Taking those last three items very briefly, as to intent to use, since such filings were first accepted in fiscal year 1990, they have constituted over 40 percent of all initial registration applications. This fiscal year, they are approached 48 percent of all such applications.
USTA applauds the PTO's ability to once again approach its goal of reducing the notice of first action on these new applications. The office's speedy but careful melding of ITU policies and procedures kept the ITU system from being abused.
Similarly, USTA is pleased that the implementation of the Xsearch system versions 1.0 and 1.1 are currently on schedule. USTA remains committed to ensuring that any PTO automation initiatives relating to Federal trademark activities demonstrate a clear and compelling justification to Trademark Office users.
Finally, the Madrid protocol, which as you know is a free-standing treaty that will allow for multinational trademark protection. Should the United States ratify this treaty, the Trademark Office will become responsible for its implementation in this country. Consequently, it may need to reassess and perhaps restructure its resources in order to ensure that protocol becomes an enhancement to U.S. trademark law and practice.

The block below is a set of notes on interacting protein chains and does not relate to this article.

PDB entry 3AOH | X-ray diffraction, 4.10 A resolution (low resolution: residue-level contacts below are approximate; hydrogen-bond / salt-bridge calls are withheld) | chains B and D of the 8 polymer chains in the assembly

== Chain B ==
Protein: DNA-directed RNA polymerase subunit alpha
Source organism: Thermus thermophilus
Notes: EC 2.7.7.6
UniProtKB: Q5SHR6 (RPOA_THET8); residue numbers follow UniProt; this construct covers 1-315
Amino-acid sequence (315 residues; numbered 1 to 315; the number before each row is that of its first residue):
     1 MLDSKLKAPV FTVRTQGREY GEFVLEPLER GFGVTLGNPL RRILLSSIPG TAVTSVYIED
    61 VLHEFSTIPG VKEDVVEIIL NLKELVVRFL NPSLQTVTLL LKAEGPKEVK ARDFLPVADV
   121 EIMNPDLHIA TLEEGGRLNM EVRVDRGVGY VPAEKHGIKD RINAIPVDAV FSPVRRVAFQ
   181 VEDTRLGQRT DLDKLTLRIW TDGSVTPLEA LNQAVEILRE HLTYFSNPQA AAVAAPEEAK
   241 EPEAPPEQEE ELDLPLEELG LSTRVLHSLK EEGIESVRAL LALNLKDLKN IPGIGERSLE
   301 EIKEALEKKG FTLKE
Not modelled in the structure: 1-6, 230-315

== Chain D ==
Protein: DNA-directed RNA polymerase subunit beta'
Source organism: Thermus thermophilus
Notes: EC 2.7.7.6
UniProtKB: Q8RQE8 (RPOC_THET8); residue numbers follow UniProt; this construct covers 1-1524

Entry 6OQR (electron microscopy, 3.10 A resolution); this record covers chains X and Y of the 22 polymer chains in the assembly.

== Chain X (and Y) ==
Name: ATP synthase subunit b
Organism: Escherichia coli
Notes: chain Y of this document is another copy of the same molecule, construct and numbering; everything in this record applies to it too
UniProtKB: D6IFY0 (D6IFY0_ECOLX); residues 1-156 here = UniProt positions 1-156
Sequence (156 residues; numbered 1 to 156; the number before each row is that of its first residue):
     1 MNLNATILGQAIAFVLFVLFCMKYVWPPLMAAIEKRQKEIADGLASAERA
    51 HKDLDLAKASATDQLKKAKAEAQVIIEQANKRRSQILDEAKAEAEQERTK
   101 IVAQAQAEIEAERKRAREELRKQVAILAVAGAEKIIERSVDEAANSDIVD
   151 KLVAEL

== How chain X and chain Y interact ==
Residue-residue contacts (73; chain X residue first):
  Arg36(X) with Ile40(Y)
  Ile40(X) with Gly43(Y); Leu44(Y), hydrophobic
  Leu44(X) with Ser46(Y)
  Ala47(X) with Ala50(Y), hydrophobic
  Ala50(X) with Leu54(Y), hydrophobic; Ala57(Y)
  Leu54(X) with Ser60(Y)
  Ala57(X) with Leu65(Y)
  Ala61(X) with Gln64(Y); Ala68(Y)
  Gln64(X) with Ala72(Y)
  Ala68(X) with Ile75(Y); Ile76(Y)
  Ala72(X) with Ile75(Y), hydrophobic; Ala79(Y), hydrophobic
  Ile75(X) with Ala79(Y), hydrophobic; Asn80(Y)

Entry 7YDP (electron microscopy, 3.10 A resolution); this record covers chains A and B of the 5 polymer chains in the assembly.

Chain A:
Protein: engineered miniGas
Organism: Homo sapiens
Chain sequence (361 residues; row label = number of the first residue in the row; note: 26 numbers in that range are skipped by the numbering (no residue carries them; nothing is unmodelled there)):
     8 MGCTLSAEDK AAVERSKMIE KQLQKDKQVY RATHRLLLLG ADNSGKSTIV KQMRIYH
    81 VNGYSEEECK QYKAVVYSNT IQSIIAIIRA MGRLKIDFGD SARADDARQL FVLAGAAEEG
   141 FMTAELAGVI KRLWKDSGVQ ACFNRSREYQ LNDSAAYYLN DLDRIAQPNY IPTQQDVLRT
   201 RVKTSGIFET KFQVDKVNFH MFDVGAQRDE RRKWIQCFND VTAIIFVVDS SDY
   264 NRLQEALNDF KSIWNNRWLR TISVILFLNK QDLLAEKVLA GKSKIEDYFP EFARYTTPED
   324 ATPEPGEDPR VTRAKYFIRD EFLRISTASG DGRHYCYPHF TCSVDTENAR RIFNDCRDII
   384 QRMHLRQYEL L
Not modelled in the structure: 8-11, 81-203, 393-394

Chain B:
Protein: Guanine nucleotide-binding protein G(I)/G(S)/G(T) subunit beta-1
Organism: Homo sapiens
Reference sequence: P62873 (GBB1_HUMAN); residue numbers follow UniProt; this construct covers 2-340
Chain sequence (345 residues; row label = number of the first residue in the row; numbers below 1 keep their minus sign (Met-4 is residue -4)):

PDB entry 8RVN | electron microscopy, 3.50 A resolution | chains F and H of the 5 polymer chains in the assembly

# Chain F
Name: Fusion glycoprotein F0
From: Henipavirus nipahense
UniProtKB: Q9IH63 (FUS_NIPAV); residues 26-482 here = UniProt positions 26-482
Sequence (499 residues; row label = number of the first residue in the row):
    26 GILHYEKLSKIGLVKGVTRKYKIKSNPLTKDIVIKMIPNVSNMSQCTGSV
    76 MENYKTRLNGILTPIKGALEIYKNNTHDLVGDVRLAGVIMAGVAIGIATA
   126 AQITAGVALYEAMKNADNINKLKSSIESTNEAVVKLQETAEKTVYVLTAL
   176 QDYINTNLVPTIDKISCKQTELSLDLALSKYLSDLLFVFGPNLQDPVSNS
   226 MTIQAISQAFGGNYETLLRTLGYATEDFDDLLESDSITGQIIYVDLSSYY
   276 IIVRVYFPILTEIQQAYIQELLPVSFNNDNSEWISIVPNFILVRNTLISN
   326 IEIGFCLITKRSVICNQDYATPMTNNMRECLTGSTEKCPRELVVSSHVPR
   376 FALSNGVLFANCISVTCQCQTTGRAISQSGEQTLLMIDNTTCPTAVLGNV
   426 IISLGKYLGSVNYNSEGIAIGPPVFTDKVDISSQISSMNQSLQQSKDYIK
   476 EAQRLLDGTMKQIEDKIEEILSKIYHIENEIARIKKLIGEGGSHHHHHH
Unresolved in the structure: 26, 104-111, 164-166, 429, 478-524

USTA does not oppose those fees or fee increases if they are a reasonable correlation to trademark functions and that are both consistent with and necessary to fulfill the Office's mandate. We do, however, that simply increasing fees as a quick and easy solution will result in subverting the intent of the Lanham Act.
We urge this committee and the PTO to review traditional policies and practices, some of which have gone unchanged and unchallenged since the founding of the Agency. For example, although the Trademark Office must serve as an information repository, is it ef
ficient for the Office to maintain cumbersome paper search files in this age of electronic communications and data collection.